Karyopharm’s Selinexor Demonstrates High Response Rates in Heavily-treated Multiple Myeloma Patients

Inês Martins, PhD avatar

by Inês Martins, PhD |

Share this article:

Share article via email
belantamab mafodotin

Updated results from a Phase 2b clinical trial continue to support Karyopharm Therapeutics‘ investigative oral therapy selinexor (KPT-330) as a promising approach for heavily-treated multiple myeloma patients who have exhausted all approved therapies.

In the trial, STORM (NCT02336815), more than a quarter of patients responded to the treatment, with responses lasting a median of 4.4 months. Median overall survival was 8.6 months, but reached the 15.6-month mark in patients who achieved minimal disease or better.

The findings were recently presented at the Society of Hematologic Oncology (SOHO) 2018 Annual Meeting, Sept. 13 in Houston. The study, “Phase 2b Results of the STORM Study: Oral Selinexor plus Low Dose Dexamethasone (Sd) in Patients with Penta-Refractory Myeloma,” was presented by Sundar Jagannath, MD, principal investigator of the STORM study.

Selinexor, an inhibitor of the XPO1 protein, works by preventing tumor suppressor proteins from exiting the nucleus. These proteins prevent abnormal cell proliferation and induce the death of malignant cells, but tumors work their way around this by increasing the levels of XPO1, a protein that exports proteins from the nucleus into the cytoplasm.

By preventing XPO1 from functioning, tumor suppressor proteins accumulate in the nucleus, which cause cancer cells to die while leaving healthy cells unharmed.

STORM was designed to study selinexor in combination with low-dose dexamethasone, in a population of heavily treated multiple myeloma patients. In a first part, the study included 78 patients, including 48 with quad-refractory disease and 30 with penta-refractory disease.

Quad-refractory patients are those who received prior treatment with two immunomodulatory drugs —Revlimid (lenalidomide) and Pomalyst (pomalidomide) — and two proteasome inhibitors — Velcade (bortezomib) and Kyprolis (carfilzomib) — and have not responded to at least one proteasome inhibitor and one immunomodulatory drug.

Those with penta-refractory disease are similar to patients with quad-refractory disease, but also are refractory to an anti-CD38 monoclonal antibody, such as Darzalex (daratumumab), or isatuximab.

Initial results showed that 21% of quad-refractory patients and one in five penta-refractory patients responded to selinexor. The findings were so strinking that Karyopharm decided to expand STORM to include 120 additional penta-refractory myeloma patients.

The most recent results from Part 2 fo the study, presented at the SOHO meeting, have shown that 26.2% of patients responded to Selinexor, including two complete responses, six very good partial responses, and 24 partial responses.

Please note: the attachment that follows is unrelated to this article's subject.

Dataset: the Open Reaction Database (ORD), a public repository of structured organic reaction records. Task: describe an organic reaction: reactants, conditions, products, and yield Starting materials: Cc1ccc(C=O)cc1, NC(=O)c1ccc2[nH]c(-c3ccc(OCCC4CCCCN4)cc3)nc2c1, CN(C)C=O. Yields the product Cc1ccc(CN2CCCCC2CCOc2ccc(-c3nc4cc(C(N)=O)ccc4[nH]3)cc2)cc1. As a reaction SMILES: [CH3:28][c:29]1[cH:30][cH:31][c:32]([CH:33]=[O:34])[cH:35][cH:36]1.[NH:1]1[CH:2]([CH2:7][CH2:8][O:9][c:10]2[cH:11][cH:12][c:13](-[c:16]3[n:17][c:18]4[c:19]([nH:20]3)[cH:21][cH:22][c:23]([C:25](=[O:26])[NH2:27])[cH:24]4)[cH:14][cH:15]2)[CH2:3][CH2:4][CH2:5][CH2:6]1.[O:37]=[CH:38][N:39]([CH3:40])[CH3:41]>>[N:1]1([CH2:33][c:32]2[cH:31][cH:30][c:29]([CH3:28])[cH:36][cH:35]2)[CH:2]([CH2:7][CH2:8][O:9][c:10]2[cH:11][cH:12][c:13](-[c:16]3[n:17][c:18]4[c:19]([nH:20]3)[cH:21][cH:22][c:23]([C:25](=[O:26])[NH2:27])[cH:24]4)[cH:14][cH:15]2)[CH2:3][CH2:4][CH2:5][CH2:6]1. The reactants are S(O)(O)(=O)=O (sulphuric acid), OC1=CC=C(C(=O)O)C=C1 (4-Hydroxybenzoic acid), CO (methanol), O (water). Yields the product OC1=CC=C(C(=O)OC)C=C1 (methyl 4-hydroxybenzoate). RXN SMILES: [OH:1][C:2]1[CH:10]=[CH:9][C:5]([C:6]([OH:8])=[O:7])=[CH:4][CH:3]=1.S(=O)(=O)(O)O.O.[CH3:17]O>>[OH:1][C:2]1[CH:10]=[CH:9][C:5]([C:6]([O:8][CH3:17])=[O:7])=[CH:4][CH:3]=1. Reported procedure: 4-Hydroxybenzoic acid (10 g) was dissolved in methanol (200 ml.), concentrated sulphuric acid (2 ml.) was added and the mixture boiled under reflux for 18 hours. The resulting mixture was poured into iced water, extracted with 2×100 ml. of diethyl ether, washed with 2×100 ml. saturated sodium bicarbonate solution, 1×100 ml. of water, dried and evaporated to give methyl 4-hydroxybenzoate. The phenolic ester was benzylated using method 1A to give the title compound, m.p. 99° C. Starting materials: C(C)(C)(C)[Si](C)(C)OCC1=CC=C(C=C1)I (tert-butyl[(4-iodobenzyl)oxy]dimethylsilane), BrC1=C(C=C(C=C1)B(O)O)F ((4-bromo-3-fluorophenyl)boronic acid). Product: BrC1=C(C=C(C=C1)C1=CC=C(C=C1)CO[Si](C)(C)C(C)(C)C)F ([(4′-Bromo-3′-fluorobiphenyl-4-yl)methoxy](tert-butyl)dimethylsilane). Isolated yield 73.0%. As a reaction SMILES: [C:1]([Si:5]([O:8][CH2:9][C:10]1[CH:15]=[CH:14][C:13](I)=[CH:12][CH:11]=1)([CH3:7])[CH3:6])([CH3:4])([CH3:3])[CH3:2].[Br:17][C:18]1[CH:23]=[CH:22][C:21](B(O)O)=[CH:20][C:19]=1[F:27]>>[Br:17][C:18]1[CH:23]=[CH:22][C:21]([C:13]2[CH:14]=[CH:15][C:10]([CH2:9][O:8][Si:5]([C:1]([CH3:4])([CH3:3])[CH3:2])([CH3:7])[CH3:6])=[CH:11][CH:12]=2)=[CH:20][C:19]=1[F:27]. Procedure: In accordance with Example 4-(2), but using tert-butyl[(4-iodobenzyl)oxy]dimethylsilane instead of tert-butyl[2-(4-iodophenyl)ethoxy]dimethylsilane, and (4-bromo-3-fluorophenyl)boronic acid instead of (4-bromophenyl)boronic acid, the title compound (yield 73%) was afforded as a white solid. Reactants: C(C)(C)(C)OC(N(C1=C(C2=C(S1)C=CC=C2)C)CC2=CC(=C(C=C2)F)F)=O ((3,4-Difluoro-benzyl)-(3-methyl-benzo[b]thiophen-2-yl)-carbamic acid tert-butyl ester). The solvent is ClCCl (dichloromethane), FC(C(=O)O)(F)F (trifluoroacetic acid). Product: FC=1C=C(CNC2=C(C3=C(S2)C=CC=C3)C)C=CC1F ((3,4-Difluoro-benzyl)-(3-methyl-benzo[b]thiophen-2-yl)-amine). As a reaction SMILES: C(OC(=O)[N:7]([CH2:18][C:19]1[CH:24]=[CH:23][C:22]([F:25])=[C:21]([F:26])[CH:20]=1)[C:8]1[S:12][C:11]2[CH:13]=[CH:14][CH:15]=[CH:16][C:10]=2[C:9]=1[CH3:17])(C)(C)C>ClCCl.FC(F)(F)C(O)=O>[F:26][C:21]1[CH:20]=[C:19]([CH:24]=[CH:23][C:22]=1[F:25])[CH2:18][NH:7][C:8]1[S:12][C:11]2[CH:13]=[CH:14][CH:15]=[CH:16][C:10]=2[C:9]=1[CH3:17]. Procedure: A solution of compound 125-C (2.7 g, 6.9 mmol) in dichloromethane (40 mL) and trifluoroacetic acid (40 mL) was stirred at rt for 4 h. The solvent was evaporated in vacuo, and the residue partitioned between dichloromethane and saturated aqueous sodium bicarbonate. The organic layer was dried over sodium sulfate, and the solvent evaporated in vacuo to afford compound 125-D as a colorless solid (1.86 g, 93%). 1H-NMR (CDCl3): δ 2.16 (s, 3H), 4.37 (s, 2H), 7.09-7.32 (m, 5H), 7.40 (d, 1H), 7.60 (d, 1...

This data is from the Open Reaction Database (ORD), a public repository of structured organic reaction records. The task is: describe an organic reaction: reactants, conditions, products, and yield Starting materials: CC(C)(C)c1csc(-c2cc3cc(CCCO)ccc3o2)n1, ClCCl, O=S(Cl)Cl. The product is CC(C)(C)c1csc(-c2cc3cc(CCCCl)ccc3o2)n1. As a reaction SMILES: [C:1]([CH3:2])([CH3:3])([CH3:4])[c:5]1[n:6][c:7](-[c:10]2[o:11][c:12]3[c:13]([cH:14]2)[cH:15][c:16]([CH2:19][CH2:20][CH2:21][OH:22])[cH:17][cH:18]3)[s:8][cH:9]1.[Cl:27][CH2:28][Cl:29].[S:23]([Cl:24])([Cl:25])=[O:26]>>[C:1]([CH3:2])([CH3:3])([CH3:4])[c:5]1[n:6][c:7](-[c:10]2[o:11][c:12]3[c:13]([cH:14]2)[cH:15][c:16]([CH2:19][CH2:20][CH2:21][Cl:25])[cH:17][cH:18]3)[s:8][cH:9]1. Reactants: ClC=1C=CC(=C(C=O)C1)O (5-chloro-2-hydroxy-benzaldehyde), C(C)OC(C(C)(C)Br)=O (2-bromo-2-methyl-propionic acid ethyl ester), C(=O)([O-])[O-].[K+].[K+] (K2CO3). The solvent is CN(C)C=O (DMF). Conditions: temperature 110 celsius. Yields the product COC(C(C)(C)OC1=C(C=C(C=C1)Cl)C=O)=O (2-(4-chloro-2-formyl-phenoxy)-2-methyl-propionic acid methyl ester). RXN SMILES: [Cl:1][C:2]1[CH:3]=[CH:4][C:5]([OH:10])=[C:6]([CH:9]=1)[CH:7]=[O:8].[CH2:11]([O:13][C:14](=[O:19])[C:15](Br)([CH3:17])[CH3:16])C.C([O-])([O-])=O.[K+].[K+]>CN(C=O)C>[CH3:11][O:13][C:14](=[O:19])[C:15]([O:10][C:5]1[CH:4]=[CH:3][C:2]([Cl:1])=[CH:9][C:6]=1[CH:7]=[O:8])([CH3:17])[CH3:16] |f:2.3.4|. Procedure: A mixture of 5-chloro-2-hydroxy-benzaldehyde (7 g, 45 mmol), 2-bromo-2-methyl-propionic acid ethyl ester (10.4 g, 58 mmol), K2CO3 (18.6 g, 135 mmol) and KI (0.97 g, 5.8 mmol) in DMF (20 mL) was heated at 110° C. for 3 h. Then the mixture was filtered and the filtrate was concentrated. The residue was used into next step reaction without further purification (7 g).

An additional 52.6% of patients achieved stable disease after selinexor treatment, leading to a disease control rate of 78.6%.

Minimal residual disease is a measure that determines whether a patient still has myeloma cells in the blood or bone marrow that could lead to relapse. The two patients with complete responses were negative for minimal residual disease.

Patients lived without disease progression for a median of 3.7 months, and survived for a median of 8.6 months. But for the 40% of patients with minimal response or better, overall survival was 15.6 months, which contrasted largely with the 1.7 months seen in patients whose disease progressed while on selinexor.

Safety data was consistent with that obtained in Part 1 of the STORM study, with side effects being predictable and manageable with adjustments in dose or supportive care. Treatment-related adverse events were mostly mild-to-moderate, and included fatigue, nausea, anorexia, and weight loss. Low platelet levels and anemia were the most common severe or very severe side effects.

“The additional Phase 2b clinical results presented today are very encouraging for the patients suffering from penta-refractory multiple myeloma and their families,” Jagannath said in a press release. Jagannath is director of the Multiple Myeloma Program, professor of medicine (Hematology and Medical Oncology) at the Tisch Cancer Institute at Mount Sinai School of Medicine.

“Patients with highly resistant myeloma have very few treatment options available, which underscores the urgent need for the advancement of therapies with novel mechanisms, like selinexor,” said Sharon Shacham, PhD, founder, president and chief scientific officer of Karyopharm.

Karyopharm has submitted an application with the U.S. Food and Drug Administration (FDA) requesting selinexor’s accelerated approval for heavily treated myeloma patients, and expects to fill a conditional approval request with the European Medicines Agency in the beginning of 2019 for the same indication.

If the medicine is approved, the company will need to confirm the benefits of selinexor in additional studies. To this end, the company is already conducting the BOSTON Phase 3 trial (NCT03110562), testing selinexor in combination with Velcade and low-dose dexamethasone, in patients who received one to three prior treatments.